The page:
Here is a listening sequence that could be from any current coursebook:
Pre-listening: 1. What do you know about garden gnomes? Have you ever had a garden gnome? Have you ever lost a garden gnome? Etc. Scrum down and talk to your mates. [This is the ‘activating schema’ stage]
2. Here are some words you’d better know: toadstool, abducted, postcard, package tour, gnomic… etc. [= Pre-teach some vocab that may or may not be crucial to an understanding of the text]
3. Here is a picture of a man looking at a postcard showing his garden gnome in St Peter’s Square. Here he is again, being interviewed. What questions is he being asked? What answers is he giving? [= Activating predictive skills so as to make listening to the ensuing interview more or less redundant]
1. Listen to this [pretend] interview with a [pretend] person whose [pretend] garden gnome was nicked, and do this task.
Put the interviewer’s questions in order. (The first one has been done for you).
- And how does this story end?
- I hear you lost your gnome. Tell me about it. (1)
- So what did you do?
[= easy gist listening question – so easy you don’t actually have to listen to the text to do it]
2. Listen again, and say why these words are mentioned: Red Square; front lawn; the Great Pyramid of Cheops. [= deeper level processing – and this is as deep as it gets]
Imagine you are a garden gnome who has been kidnapped and sent abroad. Write a postcard detailing your adventure. [= er, follow-up]
Why do I have problems with this kind of sequence?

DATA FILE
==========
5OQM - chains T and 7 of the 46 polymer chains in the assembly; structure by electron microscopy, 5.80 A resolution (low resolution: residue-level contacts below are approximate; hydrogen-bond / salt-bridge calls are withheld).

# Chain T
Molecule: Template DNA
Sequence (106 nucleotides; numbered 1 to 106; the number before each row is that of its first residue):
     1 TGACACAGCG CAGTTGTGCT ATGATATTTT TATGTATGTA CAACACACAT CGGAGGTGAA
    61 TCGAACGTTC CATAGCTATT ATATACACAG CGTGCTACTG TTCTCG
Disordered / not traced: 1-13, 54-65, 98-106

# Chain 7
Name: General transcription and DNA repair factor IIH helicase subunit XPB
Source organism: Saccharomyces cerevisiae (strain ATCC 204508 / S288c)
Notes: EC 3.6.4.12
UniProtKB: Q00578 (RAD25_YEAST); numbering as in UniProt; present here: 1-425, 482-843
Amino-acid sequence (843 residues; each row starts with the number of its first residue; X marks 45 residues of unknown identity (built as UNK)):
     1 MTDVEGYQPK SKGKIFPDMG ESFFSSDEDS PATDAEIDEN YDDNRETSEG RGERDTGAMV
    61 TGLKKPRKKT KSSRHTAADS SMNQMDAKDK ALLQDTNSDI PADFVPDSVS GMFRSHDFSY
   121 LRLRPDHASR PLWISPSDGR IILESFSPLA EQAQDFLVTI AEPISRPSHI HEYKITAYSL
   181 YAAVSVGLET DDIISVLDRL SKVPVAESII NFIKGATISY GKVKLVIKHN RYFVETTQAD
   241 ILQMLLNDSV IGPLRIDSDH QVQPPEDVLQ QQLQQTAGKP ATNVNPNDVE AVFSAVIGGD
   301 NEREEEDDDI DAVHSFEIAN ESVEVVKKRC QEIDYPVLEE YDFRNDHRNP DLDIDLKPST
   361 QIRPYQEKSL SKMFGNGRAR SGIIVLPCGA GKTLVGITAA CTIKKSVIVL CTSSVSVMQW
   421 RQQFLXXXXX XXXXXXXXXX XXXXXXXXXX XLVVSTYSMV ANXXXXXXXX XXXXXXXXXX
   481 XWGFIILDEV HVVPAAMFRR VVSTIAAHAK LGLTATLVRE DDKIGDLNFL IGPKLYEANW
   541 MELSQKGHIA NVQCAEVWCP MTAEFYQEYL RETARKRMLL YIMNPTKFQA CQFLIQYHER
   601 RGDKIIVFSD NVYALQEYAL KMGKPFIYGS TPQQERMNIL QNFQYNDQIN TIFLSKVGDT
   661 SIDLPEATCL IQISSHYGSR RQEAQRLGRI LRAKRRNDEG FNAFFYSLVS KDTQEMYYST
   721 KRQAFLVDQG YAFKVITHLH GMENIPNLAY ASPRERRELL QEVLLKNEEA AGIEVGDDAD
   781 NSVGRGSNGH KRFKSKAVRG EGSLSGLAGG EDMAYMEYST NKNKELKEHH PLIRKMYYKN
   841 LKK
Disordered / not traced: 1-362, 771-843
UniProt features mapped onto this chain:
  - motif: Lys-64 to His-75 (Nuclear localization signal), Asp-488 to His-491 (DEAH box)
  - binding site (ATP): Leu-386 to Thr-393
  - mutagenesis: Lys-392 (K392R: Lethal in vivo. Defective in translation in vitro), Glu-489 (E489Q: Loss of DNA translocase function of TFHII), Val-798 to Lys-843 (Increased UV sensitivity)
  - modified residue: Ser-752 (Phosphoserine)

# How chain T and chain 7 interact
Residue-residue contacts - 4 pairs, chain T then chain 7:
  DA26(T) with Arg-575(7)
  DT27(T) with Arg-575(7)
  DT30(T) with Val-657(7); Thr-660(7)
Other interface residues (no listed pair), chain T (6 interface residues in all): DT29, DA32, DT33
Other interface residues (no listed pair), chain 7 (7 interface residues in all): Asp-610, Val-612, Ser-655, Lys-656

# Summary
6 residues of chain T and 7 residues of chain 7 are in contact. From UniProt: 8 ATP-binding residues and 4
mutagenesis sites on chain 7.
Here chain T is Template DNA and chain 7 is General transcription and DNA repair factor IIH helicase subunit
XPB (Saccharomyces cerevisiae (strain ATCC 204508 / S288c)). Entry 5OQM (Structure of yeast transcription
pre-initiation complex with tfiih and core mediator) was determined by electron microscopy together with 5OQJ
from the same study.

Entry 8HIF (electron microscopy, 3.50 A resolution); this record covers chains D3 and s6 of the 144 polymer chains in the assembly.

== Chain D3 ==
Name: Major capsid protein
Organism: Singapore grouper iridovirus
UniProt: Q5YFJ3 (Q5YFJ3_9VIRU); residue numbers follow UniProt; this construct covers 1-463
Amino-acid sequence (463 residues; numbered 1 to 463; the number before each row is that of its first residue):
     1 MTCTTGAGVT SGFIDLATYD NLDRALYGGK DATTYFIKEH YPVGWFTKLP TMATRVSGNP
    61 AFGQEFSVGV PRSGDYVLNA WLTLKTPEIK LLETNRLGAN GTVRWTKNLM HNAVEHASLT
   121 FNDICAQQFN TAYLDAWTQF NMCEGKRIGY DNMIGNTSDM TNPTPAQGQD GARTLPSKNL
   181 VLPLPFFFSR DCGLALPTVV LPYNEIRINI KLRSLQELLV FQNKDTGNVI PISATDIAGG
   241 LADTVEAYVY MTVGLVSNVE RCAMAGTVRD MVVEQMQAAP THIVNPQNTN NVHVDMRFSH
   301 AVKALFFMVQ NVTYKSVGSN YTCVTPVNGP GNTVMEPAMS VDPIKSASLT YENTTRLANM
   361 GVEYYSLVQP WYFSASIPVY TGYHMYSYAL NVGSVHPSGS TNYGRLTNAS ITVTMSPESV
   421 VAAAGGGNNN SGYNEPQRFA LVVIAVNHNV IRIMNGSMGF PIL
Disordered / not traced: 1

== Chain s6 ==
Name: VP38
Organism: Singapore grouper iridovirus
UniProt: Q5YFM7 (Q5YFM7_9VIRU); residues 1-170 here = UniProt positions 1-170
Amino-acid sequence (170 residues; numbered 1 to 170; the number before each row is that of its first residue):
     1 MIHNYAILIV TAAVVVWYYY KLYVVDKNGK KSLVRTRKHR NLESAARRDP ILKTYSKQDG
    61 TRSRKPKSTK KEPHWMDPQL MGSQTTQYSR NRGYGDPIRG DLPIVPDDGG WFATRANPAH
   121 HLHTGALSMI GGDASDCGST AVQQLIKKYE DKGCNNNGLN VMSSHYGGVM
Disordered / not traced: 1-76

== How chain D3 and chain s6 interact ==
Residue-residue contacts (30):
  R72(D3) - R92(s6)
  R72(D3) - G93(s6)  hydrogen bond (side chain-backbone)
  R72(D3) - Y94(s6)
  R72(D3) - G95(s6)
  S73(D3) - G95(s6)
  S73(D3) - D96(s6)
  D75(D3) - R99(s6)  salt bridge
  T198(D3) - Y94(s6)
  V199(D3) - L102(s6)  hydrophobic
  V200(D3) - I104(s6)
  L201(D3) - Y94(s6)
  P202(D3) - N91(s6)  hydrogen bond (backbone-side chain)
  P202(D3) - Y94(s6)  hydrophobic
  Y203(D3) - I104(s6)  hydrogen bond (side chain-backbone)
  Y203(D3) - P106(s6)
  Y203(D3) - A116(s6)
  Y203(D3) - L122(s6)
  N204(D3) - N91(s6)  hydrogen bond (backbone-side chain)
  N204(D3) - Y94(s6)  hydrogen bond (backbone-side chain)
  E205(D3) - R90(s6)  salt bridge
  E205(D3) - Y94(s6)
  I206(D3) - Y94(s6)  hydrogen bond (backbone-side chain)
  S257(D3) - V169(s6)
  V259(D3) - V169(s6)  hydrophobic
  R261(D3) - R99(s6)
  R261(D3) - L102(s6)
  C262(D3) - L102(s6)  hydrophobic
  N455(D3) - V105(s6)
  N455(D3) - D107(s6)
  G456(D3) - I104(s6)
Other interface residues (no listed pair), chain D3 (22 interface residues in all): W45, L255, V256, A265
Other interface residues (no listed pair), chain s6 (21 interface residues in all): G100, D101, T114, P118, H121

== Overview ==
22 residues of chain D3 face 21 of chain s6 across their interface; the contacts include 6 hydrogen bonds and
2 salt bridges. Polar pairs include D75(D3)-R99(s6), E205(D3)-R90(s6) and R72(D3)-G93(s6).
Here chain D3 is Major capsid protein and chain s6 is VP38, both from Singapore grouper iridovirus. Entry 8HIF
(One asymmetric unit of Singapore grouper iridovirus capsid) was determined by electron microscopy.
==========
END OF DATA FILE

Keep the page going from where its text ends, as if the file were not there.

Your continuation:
Well, apart from the naff content and the scripted nature of the text (why are 90% of all coursebook listenings still scripted?), I really can’t figure out in what way learners are any better off after the process than they were before it.
Can we say, hand on heart, that this very superficial treatment of spoken texts has improved their listening skills one jot? For a start, by activating their top-down processing skills (world knowledge, predictive abilities, etc) and by setting only the easiest of gist checking questions, the learners have been so cushioned against having to engage with the language in the text at anything but the most superficial level that it’s very difficult to see how such a sequence prepares them for real-life listening at all, let alone teaches them anything new about the language.
This is like looking at the target language from 30,000 feet. But that’s where the learners are already. They’re very used to not really understanding texts, so why should they want to not really understand them in the classroom, too?
While it may get students into a text (and compensate for the lack of visual information, in the case of audio-only listening tasks), an over-dependence on top-down processing (i.e. using background knowledge, non-linguistic and contextual clues, etc) may delude both learners and teachers into thinking that linguistic information can safely be ignored. Or that having no more unanswered questions about a text (a state that Frank Smith calls ‘zero uncertainty’) is not a realistic, nor even a desirable, outcome.
As a second language user, I hate having unanswered questions. I hate being in the cinema at an Almodóvar film surrounded by cackling Spaniards, and not getting the joke. I hate missing the plane because I misheard the announcement and went to the wrong gate. I don’t like 50% uncertainty, or even 5% uncertainty. I crave zero uncertainty.
So, how would I improve the sequence? Simply by the addition of further layers and layers of questions that probe and probe and probe at the learners’ emergent understanding, until not a word has been by-passed, not a discourse marker ignored, not a verb ending overlooked, and not a question left unanswered. And the sequence would culminate in a word-by-word transcription task – not of the whole text, necessarily – but of a decent-sized chunk of it.
But, to withstand the weight of so much probing, I would need a text that was of much more intrinsic interest, educational value, and linguistic capital than one about abducted garden gnomes!
Smith, F. (2004) Understanding Reading (6th edition). Lawrence Erlbaum.